Behind the scenes at a centre for special needs children in Bahrain
Time Out Bahrain staff
Christine Gordon used to be a professional singer performing nightly at swish venues such as the Diplomat, then her son Osman was born and her life changed forever.
At the age of just three Osman started nursery and was sent home after just one day. He was diagnosed with autism and, realising there was nowhere, at that time, catering for the condition Christine decided to set up her own centre for children with special needs.
That was aroung 13 years ago and the project has grown and grown until now RIA not only runs pre-school classes for youngsters with special educational (ed) needs but also takes those who will attend mainstream primary school.
Christine explains: “It’s about inclusive education, making sure it’s available for everyone whether they may have hearing, visual or environmental problems or whether they are what society would classify as ‘normal’.
“Our government here in Bahrain is very interested in inclusive education and has signed up to international provision standards but, though the will is there, we have a long way to go.
“You start by changing people’s attitudes, it’s no good trying to change the old fogies who are set in their ways but if we can get the young people together so that they see special ed kids as just kids with different needs, the way they react will change.”
Once they reach primary school age, many of the RIA youngsters will go off to mainstream schools having made friends with special needs children at an early age.
Others, who aren’t able to cope in regular schools, can stay at RIA where they have a chance to learn at their own pace without the pressures a classic classroom setting can bring.
Students study either the English or Arabic curriculum suitable to their individual needs and abilities which might mean that a child of year five age is doing work usually targeted at much younger children but is actually achieving much more than might otherwise be expected of them.
Christine says: “The idea is to have inclusive education in regular schools but you can’t do that without extensive support both for the special needs students and also for the teachers and the families. That would be the ideal but, as I said, it’s a long process though there are places, such as Canada where I’ve just been on a research visit, where it’s working well.”
She would like the chance to have mainstream primary students at RIA saying: “The children would learn together but, in order for this to work for the kids who don’t need extra help, there has to be sufficient support for those who do, which is what we provide.” However, so far, the facility is not appropriately licensed so that’s on her wish list for the future.
Another project which is much closer to fruition is the RIA Life Skills Academy where older special ed kids can learn just that – life skills.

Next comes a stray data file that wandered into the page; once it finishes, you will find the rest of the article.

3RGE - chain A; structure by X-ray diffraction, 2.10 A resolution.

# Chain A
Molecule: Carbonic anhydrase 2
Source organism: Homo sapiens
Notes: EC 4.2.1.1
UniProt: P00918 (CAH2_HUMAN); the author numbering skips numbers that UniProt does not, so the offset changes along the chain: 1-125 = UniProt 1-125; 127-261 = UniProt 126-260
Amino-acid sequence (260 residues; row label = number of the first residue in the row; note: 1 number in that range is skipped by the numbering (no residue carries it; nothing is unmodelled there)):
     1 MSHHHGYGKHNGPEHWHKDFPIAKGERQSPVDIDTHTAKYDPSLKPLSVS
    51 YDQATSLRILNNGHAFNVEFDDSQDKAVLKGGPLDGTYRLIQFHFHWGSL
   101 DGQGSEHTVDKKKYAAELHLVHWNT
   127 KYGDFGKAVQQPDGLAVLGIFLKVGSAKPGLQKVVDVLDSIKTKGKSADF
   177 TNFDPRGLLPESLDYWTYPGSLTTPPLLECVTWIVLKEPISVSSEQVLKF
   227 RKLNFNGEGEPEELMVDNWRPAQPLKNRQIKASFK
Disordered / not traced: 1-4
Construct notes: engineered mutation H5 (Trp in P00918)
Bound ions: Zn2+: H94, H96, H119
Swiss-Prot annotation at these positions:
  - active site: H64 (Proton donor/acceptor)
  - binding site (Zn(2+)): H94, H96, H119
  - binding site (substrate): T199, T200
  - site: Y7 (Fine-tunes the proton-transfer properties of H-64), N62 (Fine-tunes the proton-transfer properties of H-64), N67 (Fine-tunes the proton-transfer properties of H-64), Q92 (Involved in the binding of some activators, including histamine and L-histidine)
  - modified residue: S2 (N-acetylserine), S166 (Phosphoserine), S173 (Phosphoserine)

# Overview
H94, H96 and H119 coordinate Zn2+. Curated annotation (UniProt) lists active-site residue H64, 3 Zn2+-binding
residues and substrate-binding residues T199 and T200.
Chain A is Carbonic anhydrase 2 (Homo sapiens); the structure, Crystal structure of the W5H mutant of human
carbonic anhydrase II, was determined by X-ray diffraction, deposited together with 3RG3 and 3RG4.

“When special ed kids reach their teens, a lot of parents just don’t know what to do with them. Many are no longer interested in children’s games or activities suitable for younger kids which is where life skills teaching comes in,” says Christine.
“This can be anything for example what to do in an emergency, taking into account the home environment, such as letting someone know if a parent is taken ill, it might be how to call a family member or maybe to run down to the nearest mosque and ask for help.
“It can also be things as simple as how to load and even work the washing machine. Though many children here will never have to do that because there is domestic help, it’s a useful thing to know.
“We’ve also organised work experience at The One for three of our older kids and that was a huge success, it really gave them a different view on the world and they found it stimulating and exciting.”
And, as if that wasn’t enough, Christine also hopes to start up Play Fair teams when the schools come back for the beginning of the new term. Another initiative she picked up in Canada, Play Fair involves getting together groups of young people who will befriend a special needs youngster to do run-of-the-mill activities from just hanging out listening to music or reading to going on outings together.
“Osman’s biggest problem is that he has no friends,” said Christine “and that is the same for many special ed kids, they get bored and want to be out there doing things and that’s where they Play Fair scheme comes in.
“It can work for any age group, as long as the logistics of lifts and supervision are taken into account, and can be hugely successful and stimulating both the for the mainstream kids and also for those with special needs. Once again, it’s all about inclusion and this is a brilliant example.”
RIA is also currently running a summer camp which operates through to August 16. And, as to Christine? Now she spends five days a week coming up with brilliant schemes to help the island’s special needs kids but at the weekends you’ll still find her belting out jazz and blues at Upstairs Downstairs. For more information call (17 716 871).